With the main boxers focusing on the Olympic qualification, it was difficult for India to make an impression at the same Liaquat stadium later, when Pakistan swept all the 10 gold medals that it had aimed for. India won the odd gold through Harpreet Singh, as he was lucky to compete with a Nepalese boxer in the final.

Badminton and table tennis looked to be tailor-made for India, as it swept all the 14 gold medals at stake in these two disciplines. Except for the team competition, the finals were all-Indian affairs.

There was a mixed bag in squash, as the Indian women led by the Asian junior champion Joshna Chinnappa asserted themselves with a fair degree of authority, while the men were not able to match the power of Pakistan.

Jagdish Kaliraman, Kripa Shankar, Ravindra Kumar and Shokidar were able to win the gold medals in wrestling, while Satheesha Rai, Vicky Batta and Sudhir Kumar were able to out-lift the rest in weightlifting.

India fielded its teams in only two events in rowing, and managed to win a gold and a silver at the Rawal lake. Inderpal Singh and Jenil Krishnan won the coxless pairs events, but the team lost out to a superior Pakistan in the fours event later.

Indian athletes could have done a lot better but it was a fair collection to have won 15 gold medals. The best was S. Geetha achieving the Olympic qualifying mark in the women's 400 metres with a career-best timing of 52.25. M. Sangeetha in women's high jump, Piyush Kumar in 100 metres, Maha Singh in long jump, Madhuri Singh in winning the women's 800 and 1500 metres, returned impressive figures to emphasise their overall growth in track and field.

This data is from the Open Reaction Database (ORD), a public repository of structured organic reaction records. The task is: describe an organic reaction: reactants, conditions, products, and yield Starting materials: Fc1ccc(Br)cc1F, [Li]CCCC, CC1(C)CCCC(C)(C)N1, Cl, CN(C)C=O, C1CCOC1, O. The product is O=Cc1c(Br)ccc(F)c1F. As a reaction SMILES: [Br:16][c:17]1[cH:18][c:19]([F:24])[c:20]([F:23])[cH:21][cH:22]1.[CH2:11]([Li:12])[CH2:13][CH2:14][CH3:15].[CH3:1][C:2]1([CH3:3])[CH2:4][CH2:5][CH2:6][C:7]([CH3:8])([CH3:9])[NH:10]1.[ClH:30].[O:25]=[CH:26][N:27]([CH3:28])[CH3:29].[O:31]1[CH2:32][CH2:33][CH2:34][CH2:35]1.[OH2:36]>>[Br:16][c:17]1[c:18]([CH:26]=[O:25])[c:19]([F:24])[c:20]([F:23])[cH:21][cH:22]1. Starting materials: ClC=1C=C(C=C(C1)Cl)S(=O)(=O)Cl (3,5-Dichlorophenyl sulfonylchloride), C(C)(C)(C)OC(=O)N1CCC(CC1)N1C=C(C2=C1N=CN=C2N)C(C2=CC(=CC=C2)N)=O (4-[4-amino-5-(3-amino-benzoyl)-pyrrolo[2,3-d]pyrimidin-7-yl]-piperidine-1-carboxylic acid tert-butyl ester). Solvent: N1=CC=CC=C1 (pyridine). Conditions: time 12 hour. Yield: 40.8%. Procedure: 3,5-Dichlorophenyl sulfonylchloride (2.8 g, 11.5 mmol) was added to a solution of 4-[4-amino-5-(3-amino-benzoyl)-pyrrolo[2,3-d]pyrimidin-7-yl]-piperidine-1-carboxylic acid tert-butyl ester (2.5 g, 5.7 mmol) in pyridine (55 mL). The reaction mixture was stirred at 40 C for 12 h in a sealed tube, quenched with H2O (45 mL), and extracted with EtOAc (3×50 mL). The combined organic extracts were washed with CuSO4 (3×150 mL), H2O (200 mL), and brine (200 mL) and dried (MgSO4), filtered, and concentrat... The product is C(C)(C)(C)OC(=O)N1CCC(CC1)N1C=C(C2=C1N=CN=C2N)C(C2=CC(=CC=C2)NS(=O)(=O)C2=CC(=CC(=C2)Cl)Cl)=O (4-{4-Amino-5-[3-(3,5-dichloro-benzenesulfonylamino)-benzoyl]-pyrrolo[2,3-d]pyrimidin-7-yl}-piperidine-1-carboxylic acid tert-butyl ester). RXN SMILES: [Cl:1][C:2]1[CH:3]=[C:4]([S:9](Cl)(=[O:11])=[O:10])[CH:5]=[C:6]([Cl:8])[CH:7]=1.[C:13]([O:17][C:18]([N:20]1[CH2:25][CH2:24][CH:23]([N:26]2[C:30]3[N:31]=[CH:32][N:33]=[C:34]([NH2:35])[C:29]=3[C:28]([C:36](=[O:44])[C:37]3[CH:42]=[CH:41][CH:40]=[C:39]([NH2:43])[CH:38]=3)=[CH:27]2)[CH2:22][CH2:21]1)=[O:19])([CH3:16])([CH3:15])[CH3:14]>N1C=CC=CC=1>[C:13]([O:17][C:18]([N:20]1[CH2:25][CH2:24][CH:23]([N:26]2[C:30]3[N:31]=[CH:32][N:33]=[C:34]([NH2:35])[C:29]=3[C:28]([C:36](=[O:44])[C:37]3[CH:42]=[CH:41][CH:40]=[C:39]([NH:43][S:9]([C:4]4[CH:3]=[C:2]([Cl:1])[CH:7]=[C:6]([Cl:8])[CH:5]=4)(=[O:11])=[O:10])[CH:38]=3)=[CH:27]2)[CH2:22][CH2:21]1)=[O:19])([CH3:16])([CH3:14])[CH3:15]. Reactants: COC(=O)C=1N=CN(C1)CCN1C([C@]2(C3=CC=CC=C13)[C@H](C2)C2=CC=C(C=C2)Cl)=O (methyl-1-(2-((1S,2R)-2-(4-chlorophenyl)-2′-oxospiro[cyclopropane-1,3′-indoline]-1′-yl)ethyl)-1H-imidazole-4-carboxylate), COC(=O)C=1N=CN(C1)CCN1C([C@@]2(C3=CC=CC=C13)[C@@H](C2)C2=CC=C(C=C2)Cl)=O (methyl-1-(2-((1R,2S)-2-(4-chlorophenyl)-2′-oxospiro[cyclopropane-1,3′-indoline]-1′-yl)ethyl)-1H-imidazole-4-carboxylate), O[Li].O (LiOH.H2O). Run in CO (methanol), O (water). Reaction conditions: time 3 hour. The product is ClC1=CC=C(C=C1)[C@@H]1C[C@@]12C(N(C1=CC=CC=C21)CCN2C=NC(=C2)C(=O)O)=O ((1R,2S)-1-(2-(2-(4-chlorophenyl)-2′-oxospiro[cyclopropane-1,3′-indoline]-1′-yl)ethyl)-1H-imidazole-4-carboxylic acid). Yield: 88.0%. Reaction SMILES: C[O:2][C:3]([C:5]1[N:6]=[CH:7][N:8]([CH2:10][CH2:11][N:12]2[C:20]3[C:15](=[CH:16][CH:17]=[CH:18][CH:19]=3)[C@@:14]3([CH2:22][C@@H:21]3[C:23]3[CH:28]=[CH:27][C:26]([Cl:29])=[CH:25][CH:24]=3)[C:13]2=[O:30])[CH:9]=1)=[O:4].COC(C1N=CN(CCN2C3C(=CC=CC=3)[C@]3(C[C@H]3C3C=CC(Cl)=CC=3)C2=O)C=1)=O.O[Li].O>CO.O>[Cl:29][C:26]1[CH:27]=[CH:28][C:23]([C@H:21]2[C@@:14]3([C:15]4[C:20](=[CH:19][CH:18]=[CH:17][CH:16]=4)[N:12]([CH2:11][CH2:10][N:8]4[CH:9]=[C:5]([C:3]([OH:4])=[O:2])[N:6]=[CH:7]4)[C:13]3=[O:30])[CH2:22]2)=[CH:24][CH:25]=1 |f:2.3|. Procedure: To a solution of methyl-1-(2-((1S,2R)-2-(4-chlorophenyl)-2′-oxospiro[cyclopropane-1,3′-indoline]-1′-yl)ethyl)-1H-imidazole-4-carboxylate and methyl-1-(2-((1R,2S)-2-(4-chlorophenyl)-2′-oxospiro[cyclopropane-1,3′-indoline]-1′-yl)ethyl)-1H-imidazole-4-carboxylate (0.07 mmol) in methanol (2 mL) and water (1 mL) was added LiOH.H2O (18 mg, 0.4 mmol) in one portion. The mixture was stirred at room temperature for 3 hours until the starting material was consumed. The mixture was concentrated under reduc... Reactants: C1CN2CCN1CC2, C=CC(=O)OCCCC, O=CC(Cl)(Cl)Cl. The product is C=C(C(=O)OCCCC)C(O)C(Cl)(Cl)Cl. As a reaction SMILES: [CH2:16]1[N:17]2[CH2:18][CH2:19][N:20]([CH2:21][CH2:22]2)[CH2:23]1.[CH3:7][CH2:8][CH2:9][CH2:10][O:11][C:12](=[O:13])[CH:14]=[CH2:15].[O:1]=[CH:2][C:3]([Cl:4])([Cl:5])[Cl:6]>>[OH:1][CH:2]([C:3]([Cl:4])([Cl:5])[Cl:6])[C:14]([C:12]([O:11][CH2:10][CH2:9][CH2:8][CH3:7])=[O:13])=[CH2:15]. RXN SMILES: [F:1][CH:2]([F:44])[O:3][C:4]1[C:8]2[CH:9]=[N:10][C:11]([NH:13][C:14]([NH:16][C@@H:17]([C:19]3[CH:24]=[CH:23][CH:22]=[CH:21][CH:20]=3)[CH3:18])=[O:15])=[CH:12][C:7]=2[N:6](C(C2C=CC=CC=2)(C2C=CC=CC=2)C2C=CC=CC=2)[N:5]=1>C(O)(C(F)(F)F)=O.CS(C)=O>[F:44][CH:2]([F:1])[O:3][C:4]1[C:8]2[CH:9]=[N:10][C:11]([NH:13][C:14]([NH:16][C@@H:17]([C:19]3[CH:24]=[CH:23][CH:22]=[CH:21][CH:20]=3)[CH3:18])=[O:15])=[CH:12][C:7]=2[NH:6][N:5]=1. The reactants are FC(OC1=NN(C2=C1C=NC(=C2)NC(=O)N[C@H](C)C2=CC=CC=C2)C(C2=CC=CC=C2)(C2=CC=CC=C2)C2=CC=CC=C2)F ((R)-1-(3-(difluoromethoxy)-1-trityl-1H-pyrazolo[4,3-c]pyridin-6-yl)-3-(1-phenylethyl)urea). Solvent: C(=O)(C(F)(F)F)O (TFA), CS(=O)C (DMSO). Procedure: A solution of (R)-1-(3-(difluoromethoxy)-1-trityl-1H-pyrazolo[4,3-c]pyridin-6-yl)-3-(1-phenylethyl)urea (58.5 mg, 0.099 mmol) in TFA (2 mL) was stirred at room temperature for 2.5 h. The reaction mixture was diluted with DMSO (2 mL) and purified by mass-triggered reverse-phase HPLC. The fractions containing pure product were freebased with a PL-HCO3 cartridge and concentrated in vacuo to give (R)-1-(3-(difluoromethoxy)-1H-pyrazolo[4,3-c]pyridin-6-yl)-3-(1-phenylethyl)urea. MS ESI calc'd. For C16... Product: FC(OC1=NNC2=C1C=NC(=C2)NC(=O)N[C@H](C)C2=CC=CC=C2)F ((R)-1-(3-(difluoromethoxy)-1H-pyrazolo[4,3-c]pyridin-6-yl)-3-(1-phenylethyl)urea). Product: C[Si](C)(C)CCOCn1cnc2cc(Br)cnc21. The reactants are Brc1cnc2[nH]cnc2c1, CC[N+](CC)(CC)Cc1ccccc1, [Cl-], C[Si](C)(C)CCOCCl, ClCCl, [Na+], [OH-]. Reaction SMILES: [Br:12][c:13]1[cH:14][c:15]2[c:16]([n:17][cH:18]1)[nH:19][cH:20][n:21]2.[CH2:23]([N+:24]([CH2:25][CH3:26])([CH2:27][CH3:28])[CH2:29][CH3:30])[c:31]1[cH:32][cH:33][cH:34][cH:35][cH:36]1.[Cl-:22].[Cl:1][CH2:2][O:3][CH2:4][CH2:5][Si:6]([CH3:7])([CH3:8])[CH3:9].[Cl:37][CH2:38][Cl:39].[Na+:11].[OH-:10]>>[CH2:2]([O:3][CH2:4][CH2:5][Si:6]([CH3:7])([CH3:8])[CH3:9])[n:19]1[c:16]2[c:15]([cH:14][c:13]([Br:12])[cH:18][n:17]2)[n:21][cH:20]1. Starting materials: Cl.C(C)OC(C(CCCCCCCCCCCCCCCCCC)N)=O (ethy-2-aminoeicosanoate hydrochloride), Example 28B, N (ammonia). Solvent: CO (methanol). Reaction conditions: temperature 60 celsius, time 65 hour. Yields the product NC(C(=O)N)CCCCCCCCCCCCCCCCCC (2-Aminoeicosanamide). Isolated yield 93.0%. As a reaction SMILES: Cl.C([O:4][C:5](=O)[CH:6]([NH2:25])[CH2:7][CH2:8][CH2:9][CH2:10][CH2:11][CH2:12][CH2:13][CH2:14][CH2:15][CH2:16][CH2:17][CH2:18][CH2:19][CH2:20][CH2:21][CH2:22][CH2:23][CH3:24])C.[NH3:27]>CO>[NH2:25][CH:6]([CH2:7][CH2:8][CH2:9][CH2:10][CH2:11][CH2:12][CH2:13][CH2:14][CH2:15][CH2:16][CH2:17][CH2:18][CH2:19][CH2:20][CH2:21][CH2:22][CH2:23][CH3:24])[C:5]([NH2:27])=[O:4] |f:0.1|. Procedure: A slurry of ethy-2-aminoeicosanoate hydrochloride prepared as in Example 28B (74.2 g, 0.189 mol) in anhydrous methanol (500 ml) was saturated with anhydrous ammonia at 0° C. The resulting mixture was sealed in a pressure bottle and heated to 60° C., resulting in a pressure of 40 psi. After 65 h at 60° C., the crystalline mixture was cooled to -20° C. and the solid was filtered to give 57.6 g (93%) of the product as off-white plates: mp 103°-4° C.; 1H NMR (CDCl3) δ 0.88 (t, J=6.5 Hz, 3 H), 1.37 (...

With two gold medals coming from taekwondo through Rupen Pradhan and Surendra Bhandari, India was able to show at least one gold in 13 of the 14 disciplines.

Overall, it was indeed a satisfactory outing for the Indian sportspersons, and it may be unfair to sneeze at everyone of those medals, as easy buy.

"Overall I am satisfied though we expected better results in athletics and boxing. The people have been very nice, and had genuine love for us. Their friendliness removed a lot of apprehensions and wrong impressions from our minds," said the Chef de Mission of the 400-odd Indian contingent, Baljit Singh Sethi.

The biggest heroine of the Games, Susanthika Jayasinghe of Sri Lanka, won the 200m without exerting much, but pulled out of the 100 metres after winning the heats in which a 11-year-old Afghan girl, Nargis Kakal, stole the thunder from the Olympic bronze medallist, in terms of winning attention. In any case, the Lankans showed considerable depth in athletics.

"This is my endurance training time. I came for the SAF Games because people had been saying that I compete only in the big meets," said Susanthika, who was not too pleased with the strict rationing of water bottles by the organisers and did not try to hide her displeasure.

India was successful in winning a major portion of the medals, Pakistan won the hearts as a good host, though it could not handle quite a few areas, despite the hard-working volunteers who projected a positive image of the future of the country. There was no media box for athletics and football. It was not easy to work, sitting with the crowd, which was enjoying itself, but always with emotions under check.

Well, they removed the F from the SAF, to make it South Asian Games for the future, but on popular demand one letter was added to the ninth edition, to be rechristened as the SAFE Games.

The huge number of spectators for football, volleyball, boxing, table tennis, badminton, when fans reached with their family, was a welcome feature that made the Games lively.

With more competitions in the region, the standard will only go up.